I could see where he might have had a few people helping him.
Before the swamp can be drained the Pentagram had to be purged. Everybody from West Point has to do a combat simulation to see what the civilian body count would be. That can be their opening line in their campaign speech. People elect the Generals and they select the civilians who will be taking direction from them. You can have 10 political parties but if they are all taking orders rather than giving them it accomplished nothing, less than nothing really.
Just look at what the Russians are doing, that is so evil, Right??
There are certain rules you need to follow as a journalist if you are going to demonstrate to your editors, and the media owners who employ you, that you can be trusted.
For example, if you write about US-Iran relations, you need to ensure that your history book starts in 1979. That was the year Iranian students started a 444-day occupation of the US embassy in Tehran. This was the event that 'led to four decades of mutual hostility', according to
BBC News. On no account should you dwell on the CIA-led coup in 1953
that overthrew the democratically-elected Iranian leader, Mohammad Mossadegh. Even better if you just omit any mention of this.
You should definitely not quote Noam Chomsky who said
in 2013 that:
'the crucial fact about Iran, which we should begin with, is that for the past 60 years, not a day has passed in which the U.S. has not been torturing Iranians.' (Our emphasis)
As Chomsky notes, the US (with UK support) installed the Shah, a brutal dictator, described by Amnesty International as one of the worst, most extreme torturers in the world, year after year. That ordinary Iranians might harbour some kind of grievance towards Uncle Sam as a result should not be prominent in 'responsible' journalism. Nor should you note, as Chomsky does, that:
'When he [the Shah] was overthrown in 1979, the U.S. almost immediately turned to supporting Saddam Hussein in an assault against Iran, which killed hundreds of thousands of Iranians, used extensive use of chemical weapons. Of course, at the same time, Saddam attacked his Kurdish population with horrible chemical weapons attacks. The U.S. supported all of that.'
As a 'good' journalist, you should refrain from referring to the US as the world's most dangerous rogue state, or by making any Chomskyan comparison between the US and the Mafia:
As a reliable journalist, there is also no need to dwell on the shooting down
of Iran Air flight 655 over the Persian Gulf by the US warship Vincennes
on July 3, 1988. All 290 people on board the plane were killed, including 66 children. President Ronald Reagan excused
the mass killing as 'a proper defensive action'. Vice-President George H.W. Bush said
: 'I will never apologize for the United States — I don't care what the facts are. ... I'm not an apologize-for America kind of guy.'
But 'balanced' journalism need not focus on the enhanced threat
of nuclear war, or the diplomatic options
that the US has ignored or trampled upon. Instead, journalism is to be shaped by the narrative framework that it is the US that is behaving responsibly, and that Iran is the gravest threat to world peace. Thus, BBC News reports
that US Secretary of State Mike Pompeo has:
A good reporter knows not to critically appraise, far less ridicule, the idea that the US is an exemplar of 'a normal country', rather than being an outlaw state that outrageously threatens to make another country's economy 'crumble' for refusing to obey US orders.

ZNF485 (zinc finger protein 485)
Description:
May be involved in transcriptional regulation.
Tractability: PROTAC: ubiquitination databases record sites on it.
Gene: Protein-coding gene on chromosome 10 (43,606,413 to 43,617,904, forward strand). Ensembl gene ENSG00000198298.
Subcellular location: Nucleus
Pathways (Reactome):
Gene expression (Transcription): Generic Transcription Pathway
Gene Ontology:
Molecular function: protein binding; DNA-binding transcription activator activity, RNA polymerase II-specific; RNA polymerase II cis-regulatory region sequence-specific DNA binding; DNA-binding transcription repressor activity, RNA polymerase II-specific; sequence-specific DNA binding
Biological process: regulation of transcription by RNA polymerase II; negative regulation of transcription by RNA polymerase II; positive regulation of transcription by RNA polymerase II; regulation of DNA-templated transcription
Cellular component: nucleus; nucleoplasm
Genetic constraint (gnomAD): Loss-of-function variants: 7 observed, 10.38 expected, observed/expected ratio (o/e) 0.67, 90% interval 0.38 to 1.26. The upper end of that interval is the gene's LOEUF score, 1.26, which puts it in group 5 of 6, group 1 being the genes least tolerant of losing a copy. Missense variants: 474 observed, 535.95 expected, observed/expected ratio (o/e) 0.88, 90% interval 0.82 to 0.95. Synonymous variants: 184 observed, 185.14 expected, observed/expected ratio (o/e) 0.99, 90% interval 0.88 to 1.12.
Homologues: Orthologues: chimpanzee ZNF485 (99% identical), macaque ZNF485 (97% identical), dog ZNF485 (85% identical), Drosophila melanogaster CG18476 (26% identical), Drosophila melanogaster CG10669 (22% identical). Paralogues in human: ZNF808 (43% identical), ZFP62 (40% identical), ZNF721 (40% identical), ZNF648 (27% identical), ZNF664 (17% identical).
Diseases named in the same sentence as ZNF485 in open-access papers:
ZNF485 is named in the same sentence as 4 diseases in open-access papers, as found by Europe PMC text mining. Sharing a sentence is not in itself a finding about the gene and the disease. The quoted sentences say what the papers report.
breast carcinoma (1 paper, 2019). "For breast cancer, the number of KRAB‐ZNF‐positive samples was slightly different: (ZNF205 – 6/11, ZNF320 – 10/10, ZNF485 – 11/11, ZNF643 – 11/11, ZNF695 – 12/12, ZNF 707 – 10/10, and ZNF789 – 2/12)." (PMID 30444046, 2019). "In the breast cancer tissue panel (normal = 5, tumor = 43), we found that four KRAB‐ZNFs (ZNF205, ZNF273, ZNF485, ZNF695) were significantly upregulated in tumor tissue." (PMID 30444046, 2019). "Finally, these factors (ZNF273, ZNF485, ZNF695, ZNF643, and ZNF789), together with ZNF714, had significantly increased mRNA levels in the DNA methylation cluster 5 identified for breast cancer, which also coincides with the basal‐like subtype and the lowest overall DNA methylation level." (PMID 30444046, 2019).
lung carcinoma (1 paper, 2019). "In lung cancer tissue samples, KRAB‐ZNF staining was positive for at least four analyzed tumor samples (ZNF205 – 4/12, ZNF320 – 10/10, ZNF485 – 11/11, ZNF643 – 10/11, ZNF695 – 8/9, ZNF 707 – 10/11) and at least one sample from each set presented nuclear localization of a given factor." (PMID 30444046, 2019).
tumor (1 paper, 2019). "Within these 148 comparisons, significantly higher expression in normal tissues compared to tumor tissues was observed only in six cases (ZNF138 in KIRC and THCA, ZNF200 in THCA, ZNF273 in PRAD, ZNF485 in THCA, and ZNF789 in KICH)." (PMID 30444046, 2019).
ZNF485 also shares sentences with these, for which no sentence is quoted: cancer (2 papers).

Don't Talk About The Israel Lobby
If you work for BBC News, it is especially important that stories have an appropriate headline and narrative framework: namely, one that promotes Israel's perspective and also obscures the agency involved when Palestinians have been killed by Israelis. Thus, a story about three young Palestinians, aged 13 and 14, killed in an Israeli air attack should be titled
'Gaza youths "killed planting bomb"'
And definitely not:
'Israel kills three Palestinian children'
Real journalists would be hugely concerned by the implications of someone publishing details of war crimes and corruption being targeted by a state and threatened with extradition and long-term imprisonment. But, as the Canadian writer Joe Emersberger
says, the 'Assange case shows support for free speech depends on who's talking'.
Independent journalist Caitlin Johnstone
notes that what 'empire loyalists' in corporate media 'are really saying when they bash Julian Assange' is that they can be trusted to protect establishment interests. Of course, it is all the easier to attack Assange knowing that he has essentially been silenced in the Ecuadorean embassy. He is also at serious risk of deteriorating health if he is unable to leave the embassy soon without the risk of being extradited to the US.
Another rule to abide by as a corporate journalist is to worship the global economy, excusing or even acclaiming the rise of extreme right-wing politicians because that leads to possible gains for big business. As Alan MacLeod, of the Glasgow University Media Group, observed in a recent piece for Fairness and Accuracy In Reporting, the financial press cheered the election of a fascist president in Brazil:
'Jair Bolsonaro was an army officer during Brazil's fascist military dictatorship (1964–85), which he defends, maintaining that its only error was not killing enough people.'
Responsible' journalism means providing a regular, amplified outlet for imperial-friendly 'analysis'. As Jonathan Cook pointed out recently, Bolsonaro is 'a monster engineered by our media'. In other words, in much the same way that the corporate media facilitated the rise of Donald Trump to become US president. Bury UK Responsibility for Yemen's Nightmare
Last edited by MHz; 4 weeks ago at 09:16 AM..